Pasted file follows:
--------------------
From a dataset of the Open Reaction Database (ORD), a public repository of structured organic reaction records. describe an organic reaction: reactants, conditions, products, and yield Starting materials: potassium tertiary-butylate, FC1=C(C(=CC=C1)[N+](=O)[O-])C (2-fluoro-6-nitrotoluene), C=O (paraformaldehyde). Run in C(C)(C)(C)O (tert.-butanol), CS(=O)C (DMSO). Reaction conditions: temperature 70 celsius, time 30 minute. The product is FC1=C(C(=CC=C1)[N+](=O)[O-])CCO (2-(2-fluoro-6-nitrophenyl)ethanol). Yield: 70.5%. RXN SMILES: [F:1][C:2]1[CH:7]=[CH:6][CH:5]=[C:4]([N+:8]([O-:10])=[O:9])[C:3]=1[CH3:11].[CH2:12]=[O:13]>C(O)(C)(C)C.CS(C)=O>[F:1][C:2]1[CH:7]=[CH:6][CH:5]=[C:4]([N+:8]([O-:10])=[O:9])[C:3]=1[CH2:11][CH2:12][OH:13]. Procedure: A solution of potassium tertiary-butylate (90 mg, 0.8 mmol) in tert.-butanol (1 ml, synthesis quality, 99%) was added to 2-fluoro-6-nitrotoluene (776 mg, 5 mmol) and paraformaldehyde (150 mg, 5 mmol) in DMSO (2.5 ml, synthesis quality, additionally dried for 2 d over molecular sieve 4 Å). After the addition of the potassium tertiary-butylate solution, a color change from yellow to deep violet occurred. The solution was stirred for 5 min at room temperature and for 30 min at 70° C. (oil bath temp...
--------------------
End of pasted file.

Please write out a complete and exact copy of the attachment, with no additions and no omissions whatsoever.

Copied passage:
From a dataset of the Open Reaction Database (ORD), a public repository of structured organic reaction records. describe an organic reaction: reactants, conditions, products, and yield Starting materials: potassium tertiary-butylate, FC1=C(C(=CC=C1)[N+](=O)[O-])C (2-fluoro-6-nitrotoluene), C=O (paraformaldehyde). Run in C(C)(C)(C)O (tert.-butanol), CS(=O)C (DMSO). Reaction conditions: temperature 70 celsius, time 30 minute. The product is FC1=C(C(=CC=C1)[N+](=O)[O-])CCO (2-(2-fluoro-6-nitrophenyl)ethanol). Yield: 70.5%. RXN SMILES: [F:1][C:2]1[CH:7]=[CH:6][CH:5]=[C:4]([N+:8]([O-:10])=[O:9])[C:3]=1[CH3:11].[CH2:12]=[O:13]>C(O)(C)(C)C.CS(C)=O>[F:1][C:2]1[CH:7]=[CH:6][CH:5]=[C:4]([N+:8]([O-:10])=[O:9])[C:3]=1[CH2:11][CH2:12][OH:13]. Procedure: A solution of potassium tertiary-butylate (90 mg, 0.8 mmol) in tert.-butanol (1 ml, synthesis quality, 99%) was added to 2-fluoro-6-nitrotoluene (776 mg, 5 mmol) and paraformaldehyde (150 mg, 5 mmol) in DMSO (2.5 ml, synthesis quality, additionally dried for 2 d over molecular sieve 4 Å). After the addition of the potassium tertiary-butylate solution, a color change from yellow to deep violet occurred. The solution was stirred for 5 min at room temperature and for 30 min at 70° C. (oil bath temp...